Hosting the evening of the Thursday Night Hoedown are owners,
Tom and Sandy Grinstead.
By Sam Crenshaw
As we strolled into the restaurant, I was reminded of a time in our past when the lovely singer, Sue Ellen McGraw and a guy named Guy would be singing the old country western song, "Hit the road Jack and don't you come back no more, no more, no more, no more. Hit the road Jack and don'tcha come back no more.
Guy would reply, "Well woman oh woman dont'cha treat me so mean, you're the meanest old woman I've ever seen...." and before long they would be singing the theme song for Uncle Ned Stribling's band, "Come on along with me tonight, come on along with me. Come on along to Hawkinsville tonight to the Hayloft Jamboree."
And they came, and they came, and they kept coming to the old National Guard Armory with a brown bag surprise in one hand and a woman with the other hand. Whoeee! Squeeze the lemon, now one more time! Grab the lady behind you and promenade on down the line.
Literally, cold chills or goose bumps accompany my memories of that great venue of Uncle Ned and his group. Too many years have passed for me to remember everyone and last names and so forth, but Uncle Ned played the piano, Pee Wee played the steel guitar, a guy named Al sang some country songs and Bill always sang the slow dance songs, sounding a lot like Jim Reeves, when he could remember the words, and the men dancers held on tight and swung that ladies around. Sue Ellen and Guy sang lively duets.
My old classmate at HHS, Jerry Mullis and his wife, Donna
invited us to meet them for the Thursday Night Hoedown.
Now granted that was a long time ago, and a lot of water has flowed under the bridge since then, but based on the crowd of music lovers and dancers recently showing up to enjoy the music and dancing, it brings to mind the huge crowds that used to follow Uncle Ned's Hayloft Jamboree around.
|The huge crowd for the Thursday Night Hoedown|
was partly made up from folks from other towns.
The above group came from Fort Valley.
As we walked in, we were keeping an eye out for a former resident of Hawkinsville and classmate of mine, Jerry Mullis and his wife, Donna. They had called to invite us to come and see the crowd that is attracted to the shindig. Jerry owns a seafood market in Macon, something he has done for a number of years. Through his years of business, his activity in church and other associations, he has become acquainted with a musician named Jimmy Tucker who has a group named the Tucker Boys, and a group of followers of his music shows. That group showed up that night with three carloads including around fifteen or so revelers from the Macon area. Seated at a table not too far from them was another group from Warner Robins totaling some ten or twelve people. Others from towns all around middle Georgia filled in and made for a good crowd.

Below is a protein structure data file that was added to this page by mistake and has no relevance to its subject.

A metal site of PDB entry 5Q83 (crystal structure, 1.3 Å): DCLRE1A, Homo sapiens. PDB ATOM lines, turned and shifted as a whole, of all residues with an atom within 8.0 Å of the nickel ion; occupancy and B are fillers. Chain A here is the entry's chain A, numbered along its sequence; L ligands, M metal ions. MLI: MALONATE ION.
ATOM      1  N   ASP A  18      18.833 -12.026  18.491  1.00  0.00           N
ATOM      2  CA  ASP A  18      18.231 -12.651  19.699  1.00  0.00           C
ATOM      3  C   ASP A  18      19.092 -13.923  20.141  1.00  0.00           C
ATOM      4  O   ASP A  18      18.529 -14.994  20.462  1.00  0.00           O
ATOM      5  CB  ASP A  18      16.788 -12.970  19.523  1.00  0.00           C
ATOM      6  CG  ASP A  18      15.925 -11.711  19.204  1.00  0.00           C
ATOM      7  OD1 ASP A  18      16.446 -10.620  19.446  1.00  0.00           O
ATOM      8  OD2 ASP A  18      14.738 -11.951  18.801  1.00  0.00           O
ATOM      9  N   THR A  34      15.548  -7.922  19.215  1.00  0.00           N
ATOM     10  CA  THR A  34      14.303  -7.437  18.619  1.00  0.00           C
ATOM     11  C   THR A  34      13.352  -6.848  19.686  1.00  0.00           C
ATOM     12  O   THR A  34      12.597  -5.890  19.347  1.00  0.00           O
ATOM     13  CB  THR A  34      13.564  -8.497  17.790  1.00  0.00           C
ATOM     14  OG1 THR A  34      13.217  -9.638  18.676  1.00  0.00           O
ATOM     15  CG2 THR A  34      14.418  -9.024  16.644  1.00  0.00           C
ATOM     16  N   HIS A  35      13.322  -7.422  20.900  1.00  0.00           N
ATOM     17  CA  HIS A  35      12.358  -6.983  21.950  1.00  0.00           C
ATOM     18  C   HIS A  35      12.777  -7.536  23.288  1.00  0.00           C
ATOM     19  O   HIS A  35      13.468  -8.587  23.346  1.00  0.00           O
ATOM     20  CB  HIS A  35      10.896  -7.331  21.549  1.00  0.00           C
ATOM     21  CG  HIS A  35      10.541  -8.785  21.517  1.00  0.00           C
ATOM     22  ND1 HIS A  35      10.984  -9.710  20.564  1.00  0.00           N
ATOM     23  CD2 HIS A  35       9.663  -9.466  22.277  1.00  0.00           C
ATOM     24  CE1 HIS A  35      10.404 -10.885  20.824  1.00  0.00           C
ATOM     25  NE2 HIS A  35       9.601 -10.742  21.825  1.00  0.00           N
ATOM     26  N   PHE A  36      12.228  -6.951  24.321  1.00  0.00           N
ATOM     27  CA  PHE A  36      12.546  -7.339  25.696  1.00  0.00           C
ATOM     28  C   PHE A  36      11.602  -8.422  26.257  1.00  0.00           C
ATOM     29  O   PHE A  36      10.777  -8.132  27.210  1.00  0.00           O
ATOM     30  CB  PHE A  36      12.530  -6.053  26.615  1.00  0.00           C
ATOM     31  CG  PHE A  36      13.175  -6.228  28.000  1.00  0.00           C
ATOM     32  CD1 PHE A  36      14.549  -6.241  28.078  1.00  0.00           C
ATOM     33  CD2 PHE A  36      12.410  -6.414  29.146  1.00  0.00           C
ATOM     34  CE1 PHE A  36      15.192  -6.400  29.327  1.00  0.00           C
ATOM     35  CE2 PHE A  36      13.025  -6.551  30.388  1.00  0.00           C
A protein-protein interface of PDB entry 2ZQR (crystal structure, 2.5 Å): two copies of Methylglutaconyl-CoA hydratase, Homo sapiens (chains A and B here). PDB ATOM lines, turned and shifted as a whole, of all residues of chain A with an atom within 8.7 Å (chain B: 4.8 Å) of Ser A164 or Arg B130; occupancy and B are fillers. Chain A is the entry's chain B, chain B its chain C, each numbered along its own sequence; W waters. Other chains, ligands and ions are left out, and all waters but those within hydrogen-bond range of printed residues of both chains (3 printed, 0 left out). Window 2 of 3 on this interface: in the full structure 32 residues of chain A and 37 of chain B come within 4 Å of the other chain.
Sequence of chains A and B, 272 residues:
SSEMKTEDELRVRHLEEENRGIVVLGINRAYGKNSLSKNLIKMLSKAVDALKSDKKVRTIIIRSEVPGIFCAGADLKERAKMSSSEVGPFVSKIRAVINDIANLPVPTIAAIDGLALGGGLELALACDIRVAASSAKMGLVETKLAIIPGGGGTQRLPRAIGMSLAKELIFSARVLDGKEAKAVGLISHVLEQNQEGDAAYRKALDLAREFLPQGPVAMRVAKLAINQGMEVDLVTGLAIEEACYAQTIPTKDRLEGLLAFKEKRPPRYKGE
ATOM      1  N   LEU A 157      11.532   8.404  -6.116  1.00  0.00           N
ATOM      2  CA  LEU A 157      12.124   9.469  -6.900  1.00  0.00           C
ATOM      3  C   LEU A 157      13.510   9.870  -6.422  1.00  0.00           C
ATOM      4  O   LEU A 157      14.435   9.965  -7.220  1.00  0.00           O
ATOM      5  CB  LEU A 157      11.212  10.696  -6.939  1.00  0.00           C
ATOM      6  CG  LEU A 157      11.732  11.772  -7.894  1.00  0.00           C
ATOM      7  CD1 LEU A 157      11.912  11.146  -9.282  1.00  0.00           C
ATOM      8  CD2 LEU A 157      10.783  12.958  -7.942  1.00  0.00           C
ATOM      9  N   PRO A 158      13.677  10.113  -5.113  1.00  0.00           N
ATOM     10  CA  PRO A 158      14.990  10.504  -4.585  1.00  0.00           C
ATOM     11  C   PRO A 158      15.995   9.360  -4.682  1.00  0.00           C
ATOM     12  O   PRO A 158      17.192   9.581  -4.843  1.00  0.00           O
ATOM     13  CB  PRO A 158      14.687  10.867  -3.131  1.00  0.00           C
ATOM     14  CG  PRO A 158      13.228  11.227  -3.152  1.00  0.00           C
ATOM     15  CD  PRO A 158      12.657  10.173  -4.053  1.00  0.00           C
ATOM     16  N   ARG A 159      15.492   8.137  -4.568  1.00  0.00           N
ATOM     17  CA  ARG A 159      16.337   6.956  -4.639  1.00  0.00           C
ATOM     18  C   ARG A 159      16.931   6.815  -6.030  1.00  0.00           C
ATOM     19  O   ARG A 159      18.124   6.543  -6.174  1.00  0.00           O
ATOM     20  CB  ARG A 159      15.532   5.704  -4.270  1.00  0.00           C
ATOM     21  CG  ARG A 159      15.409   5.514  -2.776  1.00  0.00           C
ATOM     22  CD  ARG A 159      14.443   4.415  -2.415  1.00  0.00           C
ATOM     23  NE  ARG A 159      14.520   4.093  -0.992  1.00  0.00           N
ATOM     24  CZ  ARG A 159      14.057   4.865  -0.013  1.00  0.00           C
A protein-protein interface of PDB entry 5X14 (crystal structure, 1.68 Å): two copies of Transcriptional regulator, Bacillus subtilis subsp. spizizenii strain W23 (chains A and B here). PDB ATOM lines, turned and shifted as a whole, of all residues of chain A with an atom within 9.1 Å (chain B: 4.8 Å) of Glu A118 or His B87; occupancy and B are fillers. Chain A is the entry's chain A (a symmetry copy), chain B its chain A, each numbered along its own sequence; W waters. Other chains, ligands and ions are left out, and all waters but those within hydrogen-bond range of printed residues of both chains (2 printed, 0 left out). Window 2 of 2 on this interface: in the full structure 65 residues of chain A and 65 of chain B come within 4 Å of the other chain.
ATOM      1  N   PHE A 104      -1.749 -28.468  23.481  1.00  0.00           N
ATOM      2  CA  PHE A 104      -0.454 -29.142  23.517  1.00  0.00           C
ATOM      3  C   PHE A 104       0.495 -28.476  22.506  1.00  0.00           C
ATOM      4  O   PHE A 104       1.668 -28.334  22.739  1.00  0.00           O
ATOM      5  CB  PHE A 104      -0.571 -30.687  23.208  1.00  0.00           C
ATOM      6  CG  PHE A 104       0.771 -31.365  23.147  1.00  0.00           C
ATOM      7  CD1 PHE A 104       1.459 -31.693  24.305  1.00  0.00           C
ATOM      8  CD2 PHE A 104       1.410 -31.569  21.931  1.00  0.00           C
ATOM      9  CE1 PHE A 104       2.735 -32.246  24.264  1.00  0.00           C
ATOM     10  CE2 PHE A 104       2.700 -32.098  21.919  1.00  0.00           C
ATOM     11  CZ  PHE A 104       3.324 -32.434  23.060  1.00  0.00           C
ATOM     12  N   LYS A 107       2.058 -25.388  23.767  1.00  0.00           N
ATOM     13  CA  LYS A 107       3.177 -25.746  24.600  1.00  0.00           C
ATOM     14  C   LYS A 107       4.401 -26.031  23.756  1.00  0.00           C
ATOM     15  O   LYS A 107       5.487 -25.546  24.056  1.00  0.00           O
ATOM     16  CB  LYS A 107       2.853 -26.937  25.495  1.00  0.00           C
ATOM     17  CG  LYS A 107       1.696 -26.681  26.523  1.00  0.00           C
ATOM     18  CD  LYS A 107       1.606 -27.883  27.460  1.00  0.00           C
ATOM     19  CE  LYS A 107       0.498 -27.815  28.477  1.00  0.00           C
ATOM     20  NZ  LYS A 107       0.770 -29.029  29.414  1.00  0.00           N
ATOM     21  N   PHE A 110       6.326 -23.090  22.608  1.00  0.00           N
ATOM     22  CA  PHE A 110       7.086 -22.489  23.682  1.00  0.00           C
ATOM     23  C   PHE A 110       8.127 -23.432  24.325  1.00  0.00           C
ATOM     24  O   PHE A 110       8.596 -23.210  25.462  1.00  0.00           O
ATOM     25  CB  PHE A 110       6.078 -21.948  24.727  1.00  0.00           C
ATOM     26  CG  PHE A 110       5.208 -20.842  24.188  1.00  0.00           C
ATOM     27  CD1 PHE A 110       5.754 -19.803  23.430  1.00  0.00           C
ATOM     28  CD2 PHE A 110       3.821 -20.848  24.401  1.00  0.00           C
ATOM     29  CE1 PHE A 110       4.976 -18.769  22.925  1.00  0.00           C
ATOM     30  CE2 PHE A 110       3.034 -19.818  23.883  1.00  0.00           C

|Providing the music and the entertainment were Hawkinsville favorites, |
Chris Sercer and sister, Donna.
Now that night, they were in for a real treat as local Post person/musician, Chris Sercer and her sister, the quick-witted Donna, were on hand to offer the great music and laughter which took them to Nashville, Tennessee a few years ago where they brushed with fame and fortune. Sercer who sings enough like the late, great Patsy Cline to pass for her twin can put on a rollicking performance for a crowd singing the huge hits like "Crazy", "Walking After Midnight", and many more.
Music and dancing have always been part of Hawkinsville's history from the aforementioned square dancing, some small clubs like Horne's Drive Inn to the Jaycees sponsorship of street dancing and games which used to be an annual treat where Jackson Street could be roped off for the entire town to enjoy. I think about my late cousin, Sammie Ruth Crenshaw who enjoyed dancing and told me of the great times she had when she was a young and pretty teenaged girl.
Part of the local group enjoyed the dancing and the music.
Louise Richardson, formerly my high school
classmate enjoys most Thursday night dances.
Me? I was just a young boy who loved watching the guys spin the wheel for the mouse or mice to run into, but oh what a great time the city folks and country folks had with all of the effort that was put into the big show! All of the people who used to enjoy street dances, square dances, club dancing and the like show their pleasure when they attend the laugh-filled good times and great music.
I didn't see Thomas Herrington that night, but my understanding is when he feels good, no one enjoys shaking a leg like he does. Old Cypress Knee has always been one of this writer's favorite subjects regardless of his outlandish pranks he pulled as a youngster, or his episodic trips to different places, some remembered, some not, and the wonderful way that he learned so many musical instruments including the piano which sets in his place of business. Some of my other classmates, Louise and Frances who attend the "Thursday Night Hoedown" tell me that he can still enjoy dancing with the ladies.
The crowd enjoyed the Buffet Dinner held prior to the entertainment.
My wife Sheila who attended the get-to-gather grabbed me for a quick dance which had to be as miserable for her as it was to me since I'm still trying to recover from knee replacement surgery, however it was a good evening of fun and frolicking―great dancing and good music.